Background Increasing evidence points to gender differences in disease presentation and course in Ankylosing Spondylitis (AS). This could reflect female specific AS characteristics or inequalities in health care provision.
Objectives To investigate the impact of gender and remoteness on functional outcome, quality of life (QOL) and disease activity measures in an AS cohort with longstanding disease.
Methods Cross sectional cohort study in TNFi naïve AS patients (n=227) in the Arctic region of Norway. Spinal function and functional indices (BASFI, Dougados Index), QOL measures (MHAQ, SF36) were obtained simultaneously with a range of biomarkers (ESR, CRP, IL-6, TNFa, IL-17, IL-23) during a research visit. Remoteness definition was living in a community with <10000 inhabitants. Associations between clinometric, QOL and serological findings were analysed by non-parametric methods.
Results Despite similar age at and disease duration since symptom onset (280 vs 265 months, p=0.5) female patients (n=66) had better spinal flexion (median 40 vs. 36°, p=0.035) and finger floor distance (7 vs. 16 cm, p=0.015) compared to male patients (n=161). While global disease scores (BASFI, Dougados Index, MHAQ and ASDAS-CRP) and comorbidity prevalence were comparable, female patients were more often work disabled (61 vs 49%, p=0.01). IL-6 levels correlate with ASDAS (Rs 0.4, p=0.005), occiput wall distance (Rs 0.32,p=0.012) and inversely with Schober (Rs -0.36 p=0.004), spinal flexion (Rs -0.27, p=0.03) and lateral movement (Rs= -0.31, p=0.013) in female patients only.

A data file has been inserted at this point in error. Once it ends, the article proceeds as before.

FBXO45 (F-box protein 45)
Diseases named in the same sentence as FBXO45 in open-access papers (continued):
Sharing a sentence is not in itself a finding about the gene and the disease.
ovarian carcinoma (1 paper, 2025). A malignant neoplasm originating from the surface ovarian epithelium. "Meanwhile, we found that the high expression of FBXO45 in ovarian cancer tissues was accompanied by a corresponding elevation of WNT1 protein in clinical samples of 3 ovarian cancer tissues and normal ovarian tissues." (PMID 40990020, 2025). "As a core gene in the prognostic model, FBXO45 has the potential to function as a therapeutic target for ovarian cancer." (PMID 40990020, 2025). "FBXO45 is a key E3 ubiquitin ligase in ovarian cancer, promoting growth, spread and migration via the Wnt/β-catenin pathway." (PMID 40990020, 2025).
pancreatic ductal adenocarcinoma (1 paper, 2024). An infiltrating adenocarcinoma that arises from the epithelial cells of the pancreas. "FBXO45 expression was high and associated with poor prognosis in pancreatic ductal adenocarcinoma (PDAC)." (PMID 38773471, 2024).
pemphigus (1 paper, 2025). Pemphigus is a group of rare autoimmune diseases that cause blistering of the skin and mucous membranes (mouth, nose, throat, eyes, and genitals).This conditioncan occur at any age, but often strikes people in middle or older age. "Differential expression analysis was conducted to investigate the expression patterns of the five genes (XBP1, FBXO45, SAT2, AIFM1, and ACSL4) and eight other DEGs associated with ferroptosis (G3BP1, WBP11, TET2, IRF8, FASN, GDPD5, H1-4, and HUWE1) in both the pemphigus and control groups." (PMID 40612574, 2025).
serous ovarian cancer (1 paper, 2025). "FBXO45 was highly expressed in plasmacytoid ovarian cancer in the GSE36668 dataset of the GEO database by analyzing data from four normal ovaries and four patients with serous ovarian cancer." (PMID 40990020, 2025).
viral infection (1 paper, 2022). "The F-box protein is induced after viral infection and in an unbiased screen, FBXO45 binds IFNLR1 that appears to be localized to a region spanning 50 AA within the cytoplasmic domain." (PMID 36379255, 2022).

Conclusions While remoteness has little impact on the disease severity of AS in Northern Norway, the gender based variation in disease course in AS may be underpinned by differential activation of inflammatory cytokines.
Acknowledgement The authors want to acknowledge the technical assistance of Kirsten Nilsen, bioengineer at Uito
Disclosure of Interest None declared
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